For now, I will keep things this way as to not rock the boat of the #parentsquad on Twitter that air on the side of parental frustrations or the #soblessed crowd on Facebook that share their many #humblebrags. I guess, largely, I wanted to share that some of us are grateful for what we have and the lives we’ve built and it’s okay to be positive about those things because our optimism/lightness doesn’t negate your dark times or struggles.

We are all in it together to rejoice and support, day in and day out.

Note: This potentially is a bit of a ramble. Caffeine really does a number on me and I needed an outlet to get my morning walk thoughts out there.

staycation: a review

My husband and I had a great staycation in the city of Boston for Memorial Day weekend. My in-laws came down to visit with the kids & dog and we took the train in on Friday afternoon. We didn’t plan much (a couple meals, a race & yoga, and a Red Sox game), which really made it relaxing — hello, daily afternoon naps.

My phone was on DONOTDISTURB the duration of our trip. I texted only a few times with friends while my husband was running his race or getting ready for bed (and when my cousin got engaged!). Taking the train instead of driving relieved some stress and let us start our trip off with ease; though, admittedly, it was not easy carting around our suitcases, so we took a taxi home.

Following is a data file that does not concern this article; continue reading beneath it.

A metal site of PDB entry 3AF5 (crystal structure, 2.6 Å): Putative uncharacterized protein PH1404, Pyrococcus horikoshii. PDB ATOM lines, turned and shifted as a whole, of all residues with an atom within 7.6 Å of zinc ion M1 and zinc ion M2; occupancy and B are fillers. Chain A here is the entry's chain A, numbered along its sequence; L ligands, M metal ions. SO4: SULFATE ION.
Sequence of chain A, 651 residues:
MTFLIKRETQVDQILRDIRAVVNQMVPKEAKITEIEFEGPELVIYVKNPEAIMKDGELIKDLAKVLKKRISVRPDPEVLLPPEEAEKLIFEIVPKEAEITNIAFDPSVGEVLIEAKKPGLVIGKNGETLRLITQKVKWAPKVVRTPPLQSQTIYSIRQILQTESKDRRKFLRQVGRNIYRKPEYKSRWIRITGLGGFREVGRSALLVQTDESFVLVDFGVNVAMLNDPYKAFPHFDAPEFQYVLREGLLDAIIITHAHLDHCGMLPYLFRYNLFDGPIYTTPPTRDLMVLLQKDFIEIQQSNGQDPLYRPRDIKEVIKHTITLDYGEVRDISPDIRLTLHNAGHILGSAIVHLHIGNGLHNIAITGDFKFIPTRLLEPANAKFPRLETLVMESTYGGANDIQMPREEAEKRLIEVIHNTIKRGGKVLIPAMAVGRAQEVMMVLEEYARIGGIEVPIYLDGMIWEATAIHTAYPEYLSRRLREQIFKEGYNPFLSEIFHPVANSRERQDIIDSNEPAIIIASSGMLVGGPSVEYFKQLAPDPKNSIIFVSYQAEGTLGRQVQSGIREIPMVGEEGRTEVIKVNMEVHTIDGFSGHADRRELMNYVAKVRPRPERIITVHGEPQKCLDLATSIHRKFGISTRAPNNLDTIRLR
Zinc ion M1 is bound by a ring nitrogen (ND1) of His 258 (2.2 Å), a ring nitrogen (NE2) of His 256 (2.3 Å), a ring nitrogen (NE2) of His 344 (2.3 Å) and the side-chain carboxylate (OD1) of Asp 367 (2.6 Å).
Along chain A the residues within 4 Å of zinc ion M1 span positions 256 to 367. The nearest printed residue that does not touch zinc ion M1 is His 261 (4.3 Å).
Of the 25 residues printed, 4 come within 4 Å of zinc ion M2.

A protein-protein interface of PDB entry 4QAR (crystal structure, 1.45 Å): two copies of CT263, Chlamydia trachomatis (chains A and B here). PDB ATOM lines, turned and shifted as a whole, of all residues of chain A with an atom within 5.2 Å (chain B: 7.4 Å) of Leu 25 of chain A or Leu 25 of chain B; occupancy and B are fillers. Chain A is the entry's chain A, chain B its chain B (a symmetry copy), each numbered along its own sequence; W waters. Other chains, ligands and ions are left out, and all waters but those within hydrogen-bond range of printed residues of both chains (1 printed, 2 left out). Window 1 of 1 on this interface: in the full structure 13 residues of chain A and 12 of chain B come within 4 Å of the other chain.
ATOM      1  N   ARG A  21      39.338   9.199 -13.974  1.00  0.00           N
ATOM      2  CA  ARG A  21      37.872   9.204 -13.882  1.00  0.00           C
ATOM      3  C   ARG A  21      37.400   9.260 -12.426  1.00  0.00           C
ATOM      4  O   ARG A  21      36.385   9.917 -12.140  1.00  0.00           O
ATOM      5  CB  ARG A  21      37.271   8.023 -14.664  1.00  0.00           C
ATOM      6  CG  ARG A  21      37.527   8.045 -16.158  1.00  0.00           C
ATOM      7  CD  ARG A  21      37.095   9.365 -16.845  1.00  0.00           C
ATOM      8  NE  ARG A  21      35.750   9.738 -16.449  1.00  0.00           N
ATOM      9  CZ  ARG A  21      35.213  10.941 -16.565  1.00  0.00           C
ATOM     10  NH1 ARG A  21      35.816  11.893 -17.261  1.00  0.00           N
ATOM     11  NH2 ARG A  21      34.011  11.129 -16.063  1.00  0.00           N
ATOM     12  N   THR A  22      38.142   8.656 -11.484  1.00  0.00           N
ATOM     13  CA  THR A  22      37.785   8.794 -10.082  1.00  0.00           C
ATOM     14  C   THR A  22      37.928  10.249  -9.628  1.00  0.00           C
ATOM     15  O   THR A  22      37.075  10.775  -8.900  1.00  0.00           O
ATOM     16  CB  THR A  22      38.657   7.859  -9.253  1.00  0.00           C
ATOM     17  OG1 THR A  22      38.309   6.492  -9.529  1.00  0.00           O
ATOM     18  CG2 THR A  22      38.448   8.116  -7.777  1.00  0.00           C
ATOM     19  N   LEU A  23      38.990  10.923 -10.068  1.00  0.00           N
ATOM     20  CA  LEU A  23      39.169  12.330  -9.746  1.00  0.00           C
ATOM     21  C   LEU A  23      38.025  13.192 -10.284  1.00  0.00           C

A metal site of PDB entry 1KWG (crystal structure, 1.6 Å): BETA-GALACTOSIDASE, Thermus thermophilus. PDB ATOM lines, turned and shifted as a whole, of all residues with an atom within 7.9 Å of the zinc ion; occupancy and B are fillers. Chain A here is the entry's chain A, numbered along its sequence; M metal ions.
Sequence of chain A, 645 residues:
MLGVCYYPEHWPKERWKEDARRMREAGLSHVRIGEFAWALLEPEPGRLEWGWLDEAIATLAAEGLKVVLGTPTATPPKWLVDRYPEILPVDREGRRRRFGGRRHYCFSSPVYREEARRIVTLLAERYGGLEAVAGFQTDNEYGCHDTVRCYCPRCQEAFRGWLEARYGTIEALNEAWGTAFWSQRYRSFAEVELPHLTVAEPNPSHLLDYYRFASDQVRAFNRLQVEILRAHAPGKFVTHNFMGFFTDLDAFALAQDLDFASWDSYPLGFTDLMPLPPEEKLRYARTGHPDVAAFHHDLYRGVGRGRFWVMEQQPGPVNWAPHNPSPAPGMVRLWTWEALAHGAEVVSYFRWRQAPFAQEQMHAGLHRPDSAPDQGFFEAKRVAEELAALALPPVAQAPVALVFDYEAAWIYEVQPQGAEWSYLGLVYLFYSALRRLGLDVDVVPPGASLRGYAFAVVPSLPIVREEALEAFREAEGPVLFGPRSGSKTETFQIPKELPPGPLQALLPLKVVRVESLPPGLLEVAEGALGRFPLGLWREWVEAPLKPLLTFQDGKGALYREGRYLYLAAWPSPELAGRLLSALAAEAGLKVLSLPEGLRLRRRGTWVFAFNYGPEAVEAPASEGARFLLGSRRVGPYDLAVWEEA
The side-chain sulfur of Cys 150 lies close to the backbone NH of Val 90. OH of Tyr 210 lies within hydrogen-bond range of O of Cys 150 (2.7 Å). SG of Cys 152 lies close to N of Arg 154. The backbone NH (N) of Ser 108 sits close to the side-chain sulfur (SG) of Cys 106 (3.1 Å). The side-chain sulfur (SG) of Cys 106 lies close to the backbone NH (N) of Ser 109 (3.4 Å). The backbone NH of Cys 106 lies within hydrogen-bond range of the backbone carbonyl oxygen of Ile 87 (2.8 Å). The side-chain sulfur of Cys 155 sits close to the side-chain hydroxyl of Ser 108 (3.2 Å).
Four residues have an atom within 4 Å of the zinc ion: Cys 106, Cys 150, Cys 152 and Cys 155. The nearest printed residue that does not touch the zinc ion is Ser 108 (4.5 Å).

I kept a partial log of the restaurants and the foods we tried. In my mind, I’d write restaurant reviews but in reality, I’ll just give a quick one-liner with recommendations.

We stayed at StayPineapple. It was a cute boutique hotel between the South End and Back Bay areas. We could walk everywhere, which was the best for us. The room was small and definitely wouldn’t be for everyone but we liked it.

Friday, we tried Myers & Chang for dinner. The sweet & sour brussels sprouts were my favorite. We also ordered the wild boar dan dan noodles — I’d not had dan dan noodles since my time in Wuhan and was excited to try them; the verdict: Very spicy but delicious; I’d have preferred less meat in mine. We walked to Flour near our hotel after dinner and I got a brown butter rice krispy treat — my life has been forever changed.

Saturday, I introduced my husband to hot yoga. He was a real trooper — I could tell he was struggling but he made it through! Afterwards, we tried Tatte — their haloumi & sunny-side egg sandwich with tomato is basically all I ever need for breakfast for the rest of of my life. We had breakfast in the Public Garden and then walked to the Seaport to get his bib for the Run to Remember. Afterwards, we stopped at Taiyaki NYC to try the ice cream; their cones are more like soft waffles with red bean. We split the beach, please and it was a nice, light treat.

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We then ventured to Bartaco for lunch. Admittedly, I LOVE Bartaco — I tweeted them until they put a restaurant in Boston, so we try to visit when we are on that side of town. I had the grapefruit-mint agua fresca (non alcoholic) and it was so light; I want to make this at home. My husband and I spit a few duck, shrimp, chorizo, and falafel tacos, their chopped salad (my favorite), and their salsa & guac trio. It was all delicious. We’d walked nearly eight miles by the time we reached our hotel; took naps; and then got ready and headed out to dinner. We chose MoonBar for wine and some snacks (raw oysters, smoked swordfish dip with crackers, halibut crudo, and the most amazing grilled squid salad I’ve ever had). We knew we’d need something a little more substantial later, so we returned to Tatte and got sandwiches: My husband got the Turkey BLAT  and a sandwich cookies while I opted for the mozzarella sandwich and a slice of their orange cake. Delicious.